Gross anatomic evidence of partitioning in the human fibularis longus and brevis muscles

B W Bakkum, K Russell, T Adamcryck, M Keyes
Clinical Anatomy 1996, 9 (6): 381-5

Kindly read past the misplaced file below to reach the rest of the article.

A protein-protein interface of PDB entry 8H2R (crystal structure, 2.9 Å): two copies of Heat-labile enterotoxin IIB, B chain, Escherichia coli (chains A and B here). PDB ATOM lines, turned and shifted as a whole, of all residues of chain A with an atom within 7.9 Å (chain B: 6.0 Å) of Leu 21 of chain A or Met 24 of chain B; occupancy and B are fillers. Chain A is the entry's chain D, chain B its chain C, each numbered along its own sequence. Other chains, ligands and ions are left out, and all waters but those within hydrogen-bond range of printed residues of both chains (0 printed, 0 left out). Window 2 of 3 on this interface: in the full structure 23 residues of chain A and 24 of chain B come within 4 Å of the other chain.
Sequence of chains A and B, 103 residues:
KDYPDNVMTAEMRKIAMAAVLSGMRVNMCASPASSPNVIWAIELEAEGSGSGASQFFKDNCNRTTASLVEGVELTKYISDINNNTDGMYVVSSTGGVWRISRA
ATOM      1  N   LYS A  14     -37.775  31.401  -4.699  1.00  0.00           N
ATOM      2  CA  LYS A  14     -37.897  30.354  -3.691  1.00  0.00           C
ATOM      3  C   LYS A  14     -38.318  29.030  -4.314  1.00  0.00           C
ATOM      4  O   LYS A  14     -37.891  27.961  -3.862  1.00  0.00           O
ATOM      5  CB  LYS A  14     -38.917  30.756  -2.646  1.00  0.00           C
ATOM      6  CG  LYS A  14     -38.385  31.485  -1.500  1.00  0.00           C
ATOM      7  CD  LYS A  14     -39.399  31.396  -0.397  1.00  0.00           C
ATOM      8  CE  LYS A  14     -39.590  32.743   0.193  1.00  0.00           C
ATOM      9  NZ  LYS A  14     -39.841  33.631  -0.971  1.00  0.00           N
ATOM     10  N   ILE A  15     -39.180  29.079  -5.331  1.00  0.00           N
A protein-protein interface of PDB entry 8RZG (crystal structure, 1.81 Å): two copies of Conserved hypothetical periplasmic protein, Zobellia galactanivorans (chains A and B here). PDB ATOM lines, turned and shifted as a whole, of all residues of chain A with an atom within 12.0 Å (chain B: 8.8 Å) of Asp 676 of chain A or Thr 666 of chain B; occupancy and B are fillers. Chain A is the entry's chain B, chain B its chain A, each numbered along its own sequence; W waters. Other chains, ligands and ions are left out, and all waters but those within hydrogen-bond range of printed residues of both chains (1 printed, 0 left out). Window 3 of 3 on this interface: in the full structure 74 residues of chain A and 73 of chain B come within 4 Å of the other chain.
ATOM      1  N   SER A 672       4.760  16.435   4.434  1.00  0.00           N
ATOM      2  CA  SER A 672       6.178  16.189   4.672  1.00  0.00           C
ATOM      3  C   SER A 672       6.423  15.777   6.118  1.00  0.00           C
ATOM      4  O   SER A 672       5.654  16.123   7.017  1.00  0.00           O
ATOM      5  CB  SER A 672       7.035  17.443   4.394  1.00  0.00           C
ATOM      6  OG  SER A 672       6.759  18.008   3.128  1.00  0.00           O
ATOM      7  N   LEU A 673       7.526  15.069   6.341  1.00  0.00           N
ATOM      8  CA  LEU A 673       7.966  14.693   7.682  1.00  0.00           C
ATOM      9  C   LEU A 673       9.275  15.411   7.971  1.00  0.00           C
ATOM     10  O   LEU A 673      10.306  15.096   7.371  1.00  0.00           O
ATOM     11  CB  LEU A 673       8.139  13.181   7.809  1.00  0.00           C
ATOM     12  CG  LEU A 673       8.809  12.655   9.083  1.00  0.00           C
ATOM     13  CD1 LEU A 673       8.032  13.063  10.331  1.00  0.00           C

Evidence from a variety of studies suggests that many mammalian muscles are partitioned with respect to their architecture and innervation. Each of these specific muscle subvolumes is innervated by an individual muscle nerve branch, contains motor unit territories with a unique array of physiological attributes and has been known as a neuromuscular compartment or segment. This gross anatomic study investigated for evidence of neuromuscular segmentation in human fibularis (peroneus) longus and brevis muscles. Forty-three legs (24 left, 19 right) from embalmed adult cadavers were dissected. Any architectural segment within these muscles were identified. The specific innervation patterns of these muscles were also described. The fibularis longus muscle was consistently found to have connective tissue partitions that separated it into four parts: anterior superficial, anterior deep, posterior superficial, and posterior deep. The innervation pattern of this muscle was consistent with the segments defined by the connective tissue partitions. There were consistently four primary motor branches, each supplying a specific portion of the fibularis longus muscle. While a typical branching pattern was recognized, there was some variability as to the order of these branches as they originated. The fibularis brevis muscle was consistently found to have a central connective tissue partition that separated it into two portions: anterior and posterior. In 91% of the fibularis brevis muscles, there were two primary motor branches, one for each of the two segments of the muscle. In the other 9%, only one primary motor branch supplying the muscle could be identified.

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